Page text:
Budget puts conservation at risk

By Marc Kovac

The next two-year budget must be cut by upward of $3 billion.

COLUMBUS — Last month, just before Memorial Day weekend and the unofficial start of the summer vacation season, the Environmental Protection Agency issued notice of unsafe toxins at Grand Lake St. Marys in western Ohio.

Samples taken by the state agency indicated an elevated health risk, and officials warned residents against swimming, water skiing, jet skiing and other activities that would bring them into contact with the lake’s water.

The state program behind the monitoring is now facing the loss of some 15 full-time positions under budget-cut scenarios being considered by state lawmakers. And Ohio’s environmental advocates are urging the Legislature to reconsider the funding to protect residents, like those who use Grand Lake St. Marys.

“It has taken steady investment, vigilant oversight and continued enforcement and collaboration to protect our air, land and water resources,” said Jack Shaner, deputy director of the Ohio Environmental Council. “But today, we are in peril of slipping backward. Ohio’s dire state-budget outlook could put that steady progress for environmental cleanup and natural resources conservation at risk.”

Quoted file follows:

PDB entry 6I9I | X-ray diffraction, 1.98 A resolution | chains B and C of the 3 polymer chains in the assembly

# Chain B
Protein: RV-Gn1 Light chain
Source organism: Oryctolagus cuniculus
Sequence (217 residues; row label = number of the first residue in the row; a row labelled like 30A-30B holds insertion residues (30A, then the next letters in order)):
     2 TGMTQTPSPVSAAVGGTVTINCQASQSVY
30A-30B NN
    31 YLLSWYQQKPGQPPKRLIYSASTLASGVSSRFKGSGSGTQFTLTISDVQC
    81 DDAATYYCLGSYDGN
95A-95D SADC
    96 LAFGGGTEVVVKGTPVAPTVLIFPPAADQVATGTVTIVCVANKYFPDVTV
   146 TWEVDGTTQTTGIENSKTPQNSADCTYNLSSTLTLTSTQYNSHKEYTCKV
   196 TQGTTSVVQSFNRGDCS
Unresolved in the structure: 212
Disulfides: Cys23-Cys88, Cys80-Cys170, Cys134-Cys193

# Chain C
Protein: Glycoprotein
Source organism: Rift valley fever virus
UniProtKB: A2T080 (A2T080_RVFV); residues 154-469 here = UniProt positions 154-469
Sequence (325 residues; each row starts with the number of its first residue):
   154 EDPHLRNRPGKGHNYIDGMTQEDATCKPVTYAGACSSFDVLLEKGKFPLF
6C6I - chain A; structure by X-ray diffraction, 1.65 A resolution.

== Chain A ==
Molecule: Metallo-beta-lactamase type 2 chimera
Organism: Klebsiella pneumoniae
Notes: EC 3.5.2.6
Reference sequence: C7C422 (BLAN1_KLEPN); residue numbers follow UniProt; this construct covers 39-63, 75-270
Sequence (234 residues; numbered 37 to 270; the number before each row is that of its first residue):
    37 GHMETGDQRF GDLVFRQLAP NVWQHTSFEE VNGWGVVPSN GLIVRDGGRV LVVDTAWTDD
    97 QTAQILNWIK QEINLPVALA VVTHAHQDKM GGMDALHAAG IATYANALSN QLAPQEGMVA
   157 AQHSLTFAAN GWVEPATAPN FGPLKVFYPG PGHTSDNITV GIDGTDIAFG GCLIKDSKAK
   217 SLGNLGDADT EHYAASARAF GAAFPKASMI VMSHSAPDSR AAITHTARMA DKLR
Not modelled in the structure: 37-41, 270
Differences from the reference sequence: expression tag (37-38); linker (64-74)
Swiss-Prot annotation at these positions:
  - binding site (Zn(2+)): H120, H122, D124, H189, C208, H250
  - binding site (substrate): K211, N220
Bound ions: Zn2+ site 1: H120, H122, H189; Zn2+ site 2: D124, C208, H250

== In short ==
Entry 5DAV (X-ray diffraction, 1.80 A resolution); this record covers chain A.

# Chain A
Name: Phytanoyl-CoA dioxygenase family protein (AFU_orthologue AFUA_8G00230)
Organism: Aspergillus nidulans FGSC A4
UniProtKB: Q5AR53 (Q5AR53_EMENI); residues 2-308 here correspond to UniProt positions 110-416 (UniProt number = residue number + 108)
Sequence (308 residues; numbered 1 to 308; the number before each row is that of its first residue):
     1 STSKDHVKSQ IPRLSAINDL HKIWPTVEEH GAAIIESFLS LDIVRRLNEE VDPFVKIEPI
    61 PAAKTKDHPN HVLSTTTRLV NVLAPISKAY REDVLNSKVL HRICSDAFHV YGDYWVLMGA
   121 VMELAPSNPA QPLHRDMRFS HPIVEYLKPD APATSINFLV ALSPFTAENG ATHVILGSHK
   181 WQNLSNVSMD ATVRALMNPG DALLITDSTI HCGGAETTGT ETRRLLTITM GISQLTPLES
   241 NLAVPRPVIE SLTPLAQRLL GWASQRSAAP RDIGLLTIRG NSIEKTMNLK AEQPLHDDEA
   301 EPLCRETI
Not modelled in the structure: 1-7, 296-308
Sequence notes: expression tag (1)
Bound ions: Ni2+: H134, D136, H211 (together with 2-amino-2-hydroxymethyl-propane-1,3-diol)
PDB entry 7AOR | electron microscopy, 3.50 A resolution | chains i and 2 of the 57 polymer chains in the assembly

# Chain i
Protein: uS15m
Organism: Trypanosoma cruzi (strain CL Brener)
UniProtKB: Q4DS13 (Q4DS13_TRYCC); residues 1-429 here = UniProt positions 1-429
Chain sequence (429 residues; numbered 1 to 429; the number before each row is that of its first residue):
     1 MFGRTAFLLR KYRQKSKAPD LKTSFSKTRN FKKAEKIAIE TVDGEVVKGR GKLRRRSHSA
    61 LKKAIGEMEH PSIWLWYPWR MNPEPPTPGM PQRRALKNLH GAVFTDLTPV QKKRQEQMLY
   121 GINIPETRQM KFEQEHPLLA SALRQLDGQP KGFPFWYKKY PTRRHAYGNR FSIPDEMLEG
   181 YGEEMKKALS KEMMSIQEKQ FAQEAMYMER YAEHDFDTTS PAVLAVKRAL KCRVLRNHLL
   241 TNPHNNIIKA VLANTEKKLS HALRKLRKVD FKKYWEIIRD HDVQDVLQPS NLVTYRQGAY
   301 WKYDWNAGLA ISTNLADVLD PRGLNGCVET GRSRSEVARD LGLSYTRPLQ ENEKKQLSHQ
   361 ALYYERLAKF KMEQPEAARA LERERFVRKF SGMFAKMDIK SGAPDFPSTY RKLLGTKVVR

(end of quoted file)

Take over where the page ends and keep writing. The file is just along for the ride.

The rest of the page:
The council, the Nature Conservancy in Ohio, the Sierra Club and others have joined the chorus of advocacy groups pushing the Legislature and Gov. Ted Strickland to restore funding to various programs.

Lawmakers are negotiating spending plans for the next two fiscal years for state agencies. In the next week and a half, they have to cut upward of $3 billion from the budget legislation passed by the state Senate earlier this month.

Strickland late last week proposed paying for part of the shortfall by allowing slot machines at Ohio’s seven horse-racing tracks.

But even with a gaming expansion, they’ll have to cut more than $2 billion in spending, including reductions or the elimination of line items that pay for programs for the elderly and needy, as well as initiatives aimed at protecting the environment and access to natural areas.

Shaner and other environmental advocates are pushing lawmakers to increase fees to pay for the latter. For example, they want the state to institute a new registration on kayak and canoe owners and livery operators, with the proceeds used to pay for Ohio’s Scenic Rivers program.

They’re also seeking an increase in landfill fees to help pay for Ohio EPA and Department of Natural Resources programs.